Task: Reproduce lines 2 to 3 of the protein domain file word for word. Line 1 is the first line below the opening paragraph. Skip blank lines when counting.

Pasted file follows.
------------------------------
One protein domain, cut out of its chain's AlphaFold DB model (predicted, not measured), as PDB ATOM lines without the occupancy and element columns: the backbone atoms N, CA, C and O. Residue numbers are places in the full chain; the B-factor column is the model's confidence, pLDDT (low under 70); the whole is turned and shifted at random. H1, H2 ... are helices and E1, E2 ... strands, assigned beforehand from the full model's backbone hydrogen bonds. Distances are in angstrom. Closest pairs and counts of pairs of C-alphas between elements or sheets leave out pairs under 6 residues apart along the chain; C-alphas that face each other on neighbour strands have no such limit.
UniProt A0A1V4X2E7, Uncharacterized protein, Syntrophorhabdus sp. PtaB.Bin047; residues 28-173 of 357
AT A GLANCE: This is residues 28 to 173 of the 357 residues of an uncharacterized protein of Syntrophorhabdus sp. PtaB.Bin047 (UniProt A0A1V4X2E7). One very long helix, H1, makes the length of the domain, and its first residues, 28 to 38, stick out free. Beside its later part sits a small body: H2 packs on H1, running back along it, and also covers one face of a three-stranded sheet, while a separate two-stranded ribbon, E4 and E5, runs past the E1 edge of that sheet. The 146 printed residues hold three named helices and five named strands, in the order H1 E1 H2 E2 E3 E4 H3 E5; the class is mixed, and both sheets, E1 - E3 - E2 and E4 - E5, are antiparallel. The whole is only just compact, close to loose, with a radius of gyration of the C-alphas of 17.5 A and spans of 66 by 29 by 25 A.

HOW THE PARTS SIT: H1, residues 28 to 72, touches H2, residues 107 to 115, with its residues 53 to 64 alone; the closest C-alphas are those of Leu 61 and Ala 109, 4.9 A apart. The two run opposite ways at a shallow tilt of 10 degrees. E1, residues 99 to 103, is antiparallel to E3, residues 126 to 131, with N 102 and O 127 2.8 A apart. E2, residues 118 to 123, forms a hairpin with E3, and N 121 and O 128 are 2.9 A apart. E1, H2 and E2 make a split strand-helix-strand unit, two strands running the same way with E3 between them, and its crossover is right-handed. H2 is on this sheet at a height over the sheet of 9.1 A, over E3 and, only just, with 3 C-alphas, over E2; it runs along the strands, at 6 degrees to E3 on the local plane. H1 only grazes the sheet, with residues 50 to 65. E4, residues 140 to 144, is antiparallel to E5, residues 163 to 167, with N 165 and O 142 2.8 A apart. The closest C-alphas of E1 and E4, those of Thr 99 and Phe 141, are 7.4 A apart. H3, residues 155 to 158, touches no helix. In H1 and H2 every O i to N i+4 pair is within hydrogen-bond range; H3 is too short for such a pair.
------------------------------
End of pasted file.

AT A GLANCE: This is residues 28 to 173 of the 357 residues of an uncharacterized protein of Syntrophorhabdus sp. PtaB.Bin047 (UniProt A0A1V4X2E7). One very long helix, H1, makes the length of the domain, and its first residues, 28 to 38, stick out free. Beside its later part sits a small body: H2 packs on H1, running back along it, and also covers one face of a three-stranded sheet, while a separate two-stranded ribbon, E4 and E5, runs past the E1 edge of that sheet. The 146 printed residues hold three named helices and five named strands, in the order H1 E1 H2 E2 E3 E4 H3 E5; the class is mixed, and both sheets, E1 - E3 - E2 and E4 - E5, are antiparallel. The whole is only just compact, close to loose, with a radius of gyration of the C-alphas of 17.5 A and spans of 66 by 29 by 25 A.

HOW THE PARTS SIT: H1, residues 28 to 72, touches H2, residues 107 to 115, with its residues 53 to 64 alone; the closest C-alphas are those of Leu 61 and Ala 109, 4.9 A apart. The two run opposite ways at a shallow tilt of 10 degrees. E1, residues 99 to 103, is antiparallel to E3, residues 126 to 131, with N 102 and O 127 2.8 A apart. E2, residues 118 to 123, forms a hairpin with E3, and N 121 and O 128 are 2.9 A apart. E1, H2 and E2 make a split strand-helix-strand unit, two strands running the same way with E3 between them, and its crossover is right-handed. H2 is on this sheet at a height over the sheet of 9.1 A, over E3 and, only just, with 3 C-alphas, over E2; it runs along the strands, at 6 degrees to E3 on the local plane. H1 only grazes the sheet, with residues 50 to 65. E4, residues 140 to 144, is antiparallel to E5, residues 163 to 167, with N 165 and O 142 2.8 A apart. The closest C-alphas of E1 and E4, those of Thr 99 and Phe 141, are 7.4 A apart. H3, residues 155 to 158, touches no helix. In H1 and H2 every O i to N i+4 pair is within hydrogen-bond range; H3 is too short for such a pair.